Thirteen-year-old Charan Mani Bhovi told us he wanted to go home. “The studies are very hard here. I don’t know English, and all the lessons are in English,” he said in Tamil, his mother tongue. He was holding the hand of another boy. “My younger brother, Dhanush,” he said. Eleven-year-old Dhanush Mani Bhovi smiled eagerly. Even after Charan let go of his hand, the younger boy hovered close to him.
The boys’ parents are no more; their sister and her husband helped look after them after their parents’ death. Charan wanted to go and work in a car workshop—like his older cousin brother, whom both boys adore. As we talked, the warden came over and told Charan that his sister had called. The boys’ cousin brother had had an accident and was in a critical condition. Silence fell. “We have to go home,” Charan said. This time, the reason was a different, grave one.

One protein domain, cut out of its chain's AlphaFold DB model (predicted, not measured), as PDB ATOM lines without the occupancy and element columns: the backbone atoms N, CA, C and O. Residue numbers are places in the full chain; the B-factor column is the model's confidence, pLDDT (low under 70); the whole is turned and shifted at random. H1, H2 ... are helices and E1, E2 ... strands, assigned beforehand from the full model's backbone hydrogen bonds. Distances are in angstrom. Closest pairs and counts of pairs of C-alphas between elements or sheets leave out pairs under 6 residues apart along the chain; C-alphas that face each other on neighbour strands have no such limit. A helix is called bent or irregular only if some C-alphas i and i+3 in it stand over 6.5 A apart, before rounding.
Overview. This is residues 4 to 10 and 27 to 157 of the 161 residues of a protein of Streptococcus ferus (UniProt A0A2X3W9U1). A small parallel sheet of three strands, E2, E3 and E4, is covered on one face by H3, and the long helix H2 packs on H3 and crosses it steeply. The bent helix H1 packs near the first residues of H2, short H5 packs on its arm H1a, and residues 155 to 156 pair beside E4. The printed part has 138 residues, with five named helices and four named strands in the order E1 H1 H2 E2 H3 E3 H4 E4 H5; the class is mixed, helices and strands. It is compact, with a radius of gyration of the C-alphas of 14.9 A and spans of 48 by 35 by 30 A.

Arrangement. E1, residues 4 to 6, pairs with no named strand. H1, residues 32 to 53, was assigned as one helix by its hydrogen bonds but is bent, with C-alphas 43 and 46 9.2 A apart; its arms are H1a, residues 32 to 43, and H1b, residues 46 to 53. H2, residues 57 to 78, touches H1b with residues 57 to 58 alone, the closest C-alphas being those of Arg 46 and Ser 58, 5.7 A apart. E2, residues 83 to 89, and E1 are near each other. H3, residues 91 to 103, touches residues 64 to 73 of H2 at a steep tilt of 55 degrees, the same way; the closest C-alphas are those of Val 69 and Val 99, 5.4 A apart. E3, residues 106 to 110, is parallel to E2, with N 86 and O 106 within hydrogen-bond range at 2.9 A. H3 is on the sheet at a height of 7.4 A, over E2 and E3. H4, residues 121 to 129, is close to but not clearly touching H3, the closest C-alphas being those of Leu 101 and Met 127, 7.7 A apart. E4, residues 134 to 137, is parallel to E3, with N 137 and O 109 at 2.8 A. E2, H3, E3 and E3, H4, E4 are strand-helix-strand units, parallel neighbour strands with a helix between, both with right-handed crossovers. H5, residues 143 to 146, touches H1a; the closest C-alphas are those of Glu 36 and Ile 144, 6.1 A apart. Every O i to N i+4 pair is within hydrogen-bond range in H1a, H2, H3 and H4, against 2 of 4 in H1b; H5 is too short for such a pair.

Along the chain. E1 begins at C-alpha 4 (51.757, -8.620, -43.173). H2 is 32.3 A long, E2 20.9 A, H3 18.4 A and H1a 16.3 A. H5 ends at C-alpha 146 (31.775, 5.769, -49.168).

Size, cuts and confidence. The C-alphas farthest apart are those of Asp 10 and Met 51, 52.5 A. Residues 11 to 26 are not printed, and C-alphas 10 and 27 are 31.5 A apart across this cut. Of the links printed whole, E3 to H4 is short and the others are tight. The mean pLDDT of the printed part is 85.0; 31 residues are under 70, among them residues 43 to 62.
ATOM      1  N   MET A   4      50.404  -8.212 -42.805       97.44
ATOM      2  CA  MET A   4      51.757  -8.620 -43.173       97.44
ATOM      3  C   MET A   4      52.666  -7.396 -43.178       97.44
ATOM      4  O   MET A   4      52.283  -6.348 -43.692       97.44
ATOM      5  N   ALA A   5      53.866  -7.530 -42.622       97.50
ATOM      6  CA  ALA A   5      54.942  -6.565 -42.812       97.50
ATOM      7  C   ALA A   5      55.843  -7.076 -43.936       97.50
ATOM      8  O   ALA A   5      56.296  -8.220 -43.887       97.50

There was no outward show of grief; Charan was calm and collected. As the duo bade us goodbye, several questions raced through my mind: Would the boys return to the Chatralayam? Or would Charan go to work in a car workshop? I also couldn’t help wondering: For a boy who faced a personal crisis with such calm maturity, would English prove to such a daunting hurdle?
I silently wished that the boys would come back to the Chatralayam—and experience what I hoped would be a wholesome childhood, and grow into mature, successful individuals.
Five months after our meeting, we learnt that Charan and Dhanush had returned to the Chatralayam. To tackle their English lessons, they were relying on help from the warden and fellow students at the Chatralayam. The newfound habit of reading storybooks was an added bonus.